Hindawi Publishing Corporation Case Reports in Hepatology Volume 2011, Article ID 386709, 3 pages doi:10.1155/2011/386709
Case Report Diagnostic Challenge of Hepatopulmonary Syndrome in a Patient with Coexisting Structural Heart Disease Jorge M. Hurtado-Cordovi, Seth Lipka, Jaspreet Singh, Ghulamullah Shahzad, and Paul Mustacchia Division of Gastroenterology, Department of Medicine, Nassau University Medical Center, 2201 Hempstead Turnpike, East Meadow, NY 11554, USA Correspondence should be addressed to Ghulamullah Shahzad, [email protected]
Received 16 June 2011; Accepted 18 July 2011 Academic Editors: A. Irisawa and D. Lorenzin Copyright © 2011 Jorge M. Hurtado-Cordovi et al. This is an open access article distributed under the Creative Commons Attribution License, which permits unrestricted use, distribution, and reproduction in any medium, provided the original work is properly cited. Hepatopulmonary syndrome (HPS) is a severe complication seen in advance liver disease. Its prevalence among cirrhotic patients varies from 4–47 percent. HPS exact pathogenesis remains unknown. Patient presents with signs/symptoms of chronic liver disease, and dypsnea of variable severity. Our patient is a 62 years old white male with a known history of chronic hepatitis C, cirrhosis, ascites, and hypothyroidism who presented to GI/liver clinic complaining of 1 episode BRBPR, and exacerbating dypsnea associated with nausea and few episodes of non-bloody vomit. Physical exam showed, icterus, jaundice, few small spider angiomas on the chest, decrease breath sounds bilateral right more than left, and mild tachycardic. Abdominal exam revealed mid-line scar, moderated size ventral hernia, distention, diﬀused tenderness, and dullness to percussion. Laboratory result: CBC 5.2/13.2/37.6/83, LFTs 83/217/125/5.2/4.7/7.4, Pt 22.6 INR 1.9 PTT35.4. CT scan showed liver cirrhosis, abdominal varices, and moderated ascites collection around ventral hernia. Calculated A-a gradient was 49.5. Echocardiography revealed patent foramen ovale (PFO) with predominant left to right shunt. In our case, existence of paten foramen ovale (PFO) and atelectasis precludes definitive diagnosis of HPS. Presence of cardiopulmonary shunt could be partially responsible for the patient’s dypsnea exacerbation.
2. Case Presentation
Hepatopulmonary syndrome (HPS) is a severe complication seen in advance liver disease. Its prevalence among cirrhotic patients varies from 4–47 percent [1, 2]. HPS exact pathogenesis remains unknown. Excessive productions of nitric oxide by the splanchnic circulation, inducing pulmonary vasodilation and promoting angiogenesis, as well as defective clearing of bacterial endotoxins and vasodilators by the failing liver are thought to play a role in the pathophysiology of HPS. Patient presents with signs/symptoms of chronic liver disease (clubbing, ascites, spider nevi, etc.), and dyspnea of variable severity; other symptoms such as platypnea and orthodeoxia are highly specific. This entity is a diagnosis of exclusion since primary pulmonary disease and structural heart disease must be ruled out first. The diagnostic criterion for this illness is mentioned in Table 1.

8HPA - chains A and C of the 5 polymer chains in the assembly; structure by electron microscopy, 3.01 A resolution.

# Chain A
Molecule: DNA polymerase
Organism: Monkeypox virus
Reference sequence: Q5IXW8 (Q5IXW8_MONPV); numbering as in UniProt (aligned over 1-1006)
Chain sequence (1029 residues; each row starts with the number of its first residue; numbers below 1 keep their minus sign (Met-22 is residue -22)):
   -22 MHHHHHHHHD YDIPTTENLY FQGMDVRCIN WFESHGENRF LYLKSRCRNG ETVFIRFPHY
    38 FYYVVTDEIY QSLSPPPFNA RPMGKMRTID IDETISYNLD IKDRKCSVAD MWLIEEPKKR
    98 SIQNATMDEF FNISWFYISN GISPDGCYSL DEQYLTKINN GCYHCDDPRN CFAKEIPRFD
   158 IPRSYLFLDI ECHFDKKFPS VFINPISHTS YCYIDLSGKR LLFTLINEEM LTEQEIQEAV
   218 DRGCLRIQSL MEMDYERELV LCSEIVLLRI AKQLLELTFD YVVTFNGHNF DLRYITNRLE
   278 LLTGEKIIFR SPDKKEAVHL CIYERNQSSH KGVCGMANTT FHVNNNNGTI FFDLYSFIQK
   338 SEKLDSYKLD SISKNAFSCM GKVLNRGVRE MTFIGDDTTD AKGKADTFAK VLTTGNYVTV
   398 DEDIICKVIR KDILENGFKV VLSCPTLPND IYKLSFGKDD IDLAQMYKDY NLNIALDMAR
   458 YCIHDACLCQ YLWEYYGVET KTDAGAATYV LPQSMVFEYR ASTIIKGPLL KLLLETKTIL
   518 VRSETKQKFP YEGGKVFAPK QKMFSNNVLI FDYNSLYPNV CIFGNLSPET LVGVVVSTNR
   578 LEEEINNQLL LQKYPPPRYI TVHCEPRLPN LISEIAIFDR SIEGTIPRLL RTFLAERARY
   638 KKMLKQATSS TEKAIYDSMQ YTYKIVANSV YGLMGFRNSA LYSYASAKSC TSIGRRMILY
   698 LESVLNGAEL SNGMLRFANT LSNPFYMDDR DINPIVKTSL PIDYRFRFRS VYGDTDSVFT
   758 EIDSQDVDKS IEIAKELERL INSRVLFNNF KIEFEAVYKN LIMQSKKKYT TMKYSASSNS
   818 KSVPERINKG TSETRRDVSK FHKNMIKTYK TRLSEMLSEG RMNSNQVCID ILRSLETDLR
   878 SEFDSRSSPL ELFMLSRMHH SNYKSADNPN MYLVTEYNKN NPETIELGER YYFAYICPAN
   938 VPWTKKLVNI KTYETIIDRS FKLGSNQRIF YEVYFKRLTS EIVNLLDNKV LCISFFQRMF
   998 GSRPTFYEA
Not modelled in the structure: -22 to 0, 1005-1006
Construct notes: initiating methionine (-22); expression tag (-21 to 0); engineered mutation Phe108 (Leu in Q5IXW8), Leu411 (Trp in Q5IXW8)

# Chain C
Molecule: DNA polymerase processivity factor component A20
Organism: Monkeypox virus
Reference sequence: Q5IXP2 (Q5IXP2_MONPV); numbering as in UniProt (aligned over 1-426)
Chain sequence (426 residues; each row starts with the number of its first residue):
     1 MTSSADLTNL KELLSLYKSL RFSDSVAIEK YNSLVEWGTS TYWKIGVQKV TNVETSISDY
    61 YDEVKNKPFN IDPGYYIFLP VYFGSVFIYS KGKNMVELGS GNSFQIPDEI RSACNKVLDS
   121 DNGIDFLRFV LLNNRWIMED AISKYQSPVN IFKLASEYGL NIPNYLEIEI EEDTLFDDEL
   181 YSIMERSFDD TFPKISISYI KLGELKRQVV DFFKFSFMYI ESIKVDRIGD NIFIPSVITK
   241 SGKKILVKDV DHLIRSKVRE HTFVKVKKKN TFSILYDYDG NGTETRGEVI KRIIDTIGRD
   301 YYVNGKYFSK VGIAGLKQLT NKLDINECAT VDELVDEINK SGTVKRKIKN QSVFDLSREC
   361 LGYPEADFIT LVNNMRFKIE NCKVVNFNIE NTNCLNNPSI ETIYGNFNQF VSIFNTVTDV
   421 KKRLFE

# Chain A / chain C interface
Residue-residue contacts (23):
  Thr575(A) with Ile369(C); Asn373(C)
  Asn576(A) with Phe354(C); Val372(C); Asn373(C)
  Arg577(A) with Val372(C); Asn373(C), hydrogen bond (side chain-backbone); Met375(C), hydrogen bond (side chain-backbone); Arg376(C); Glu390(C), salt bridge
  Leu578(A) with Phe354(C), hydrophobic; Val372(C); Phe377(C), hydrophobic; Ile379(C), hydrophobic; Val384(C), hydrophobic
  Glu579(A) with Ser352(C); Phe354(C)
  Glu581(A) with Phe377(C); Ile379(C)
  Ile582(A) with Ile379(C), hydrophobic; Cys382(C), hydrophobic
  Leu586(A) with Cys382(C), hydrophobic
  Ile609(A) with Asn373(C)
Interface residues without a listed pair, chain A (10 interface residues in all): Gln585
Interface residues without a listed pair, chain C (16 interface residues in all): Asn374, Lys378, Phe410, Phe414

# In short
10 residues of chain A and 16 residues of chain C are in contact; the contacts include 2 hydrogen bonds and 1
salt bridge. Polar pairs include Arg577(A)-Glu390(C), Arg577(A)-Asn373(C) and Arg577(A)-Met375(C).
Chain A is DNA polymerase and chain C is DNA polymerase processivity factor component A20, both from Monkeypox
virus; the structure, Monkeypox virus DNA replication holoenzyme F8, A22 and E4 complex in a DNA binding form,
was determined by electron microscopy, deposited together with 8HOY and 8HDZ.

Patient is a 62-year-old white male with a known history of chronic hepatitis C, cirrhosis, ascites, and hypothyroidism. Patient presented to the GI/liver clinic complaining of 1 episode bright red blood per rectum (BRBPR), and exacerbating dyspnea associated with nausea and few episodes of nonbloody vomit. Physical exam showed icterus, jaundice, few small spider angiomas on the chest, decrease breath sounds bilateral right more than left, and that he was mildly tachycardic. Abdominal exam revealed midline scar, moderated size ventral hernia, distention, mild diﬀused tenderness, and dullness to percussion. Rectal exam did not revealed gross blood. Laboratory result: complete blood count 5.2/13.2/37.6/83, basic metabolic panel was normal LFTs 83/217/125/5.2/4.7/7.4, Pt 22.6 INR 1.9 PTT35.4. Chest X-ray showed right pleural eﬀusion with right middle and lower lobe collapse, and CT scan showed a cirrhotic liver,
Case Reports in Hepatology Table 1: Diagnostic criteria for hepatopulmonary syndrome.
Variable Oxygenation defect Pulmonary vascular dilation Liver disease Degree of severity Mild Moderate Severe Very severe
Criterion Partial pressure of oxygen < 80 mmHg or alveolar-arterial oxygen gradient ≥ 15 while breathing room air Positive findings on contrast-enhanced echocardiography or abnormal uptake in the brain (>6%) with radioactive lung-perfusion scanning Portal hypertension (most common) with or without cirrhosis A-a∗ oxygen gradient ≥ 15, partial pressure of oxygen ≥ 80 mmHg A-a oxygen gradient ≥ 15, partial pressure of oxygen ≥ 60 mmHg to